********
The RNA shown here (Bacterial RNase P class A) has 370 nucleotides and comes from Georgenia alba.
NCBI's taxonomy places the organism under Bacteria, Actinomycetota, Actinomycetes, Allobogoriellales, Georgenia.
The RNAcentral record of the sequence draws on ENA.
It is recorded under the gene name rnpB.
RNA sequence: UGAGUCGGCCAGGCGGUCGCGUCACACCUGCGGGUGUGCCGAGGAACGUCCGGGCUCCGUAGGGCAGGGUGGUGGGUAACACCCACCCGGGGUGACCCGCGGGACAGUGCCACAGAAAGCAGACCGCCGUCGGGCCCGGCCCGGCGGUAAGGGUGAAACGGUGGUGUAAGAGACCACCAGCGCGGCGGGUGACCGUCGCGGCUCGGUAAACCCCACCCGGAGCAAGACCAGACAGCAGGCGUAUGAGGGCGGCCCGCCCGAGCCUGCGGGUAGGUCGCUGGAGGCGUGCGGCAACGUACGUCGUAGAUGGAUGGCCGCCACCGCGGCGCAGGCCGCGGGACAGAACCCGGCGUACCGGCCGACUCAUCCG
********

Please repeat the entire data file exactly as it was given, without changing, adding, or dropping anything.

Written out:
The RNA shown here (Bacterial RNase P class A) has 370 nucleotides and comes from Georgenia alba.
NCBI's taxonomy places the organism under Bacteria, Actinomycetota, Actinomycetes, Allobogoriellales, Georgenia.
The RNAcentral record of the sequence draws on ENA.
It is recorded under the gene name rnpB.
RNA sequence: UGAGUCGGCCAGGCGGUCGCGUCACACCUGCGGGUGUGCCGAGGAACGUCCGGGCUCCGUAGGGCAGGGUGGUGGGUAACACCCACCCGGGGUGACCCGCGGGACAGUGCCACAGAAAGCAGACCGCCGUCGGGCCCGGCCCGGCGGUAAGGGUGAAACGGUGGUGUAAGAGACCACCAGCGCGGCGGGUGACCGUCGCGGCUCGGUAAACCCCACCCGGAGCAAGACCAGACAGCAGGCGUAUGAGGGCGGCCCGCCCGAGCCUGCGGGUAGGUCGCUGGAGGCGUGCGGCAACGUACGUCGUAGAUGGAUGGCCGCCACCGCGGCGCAGGCCGCGGGACAGAACCCGGCGUACCGGCCGACUCAUCCG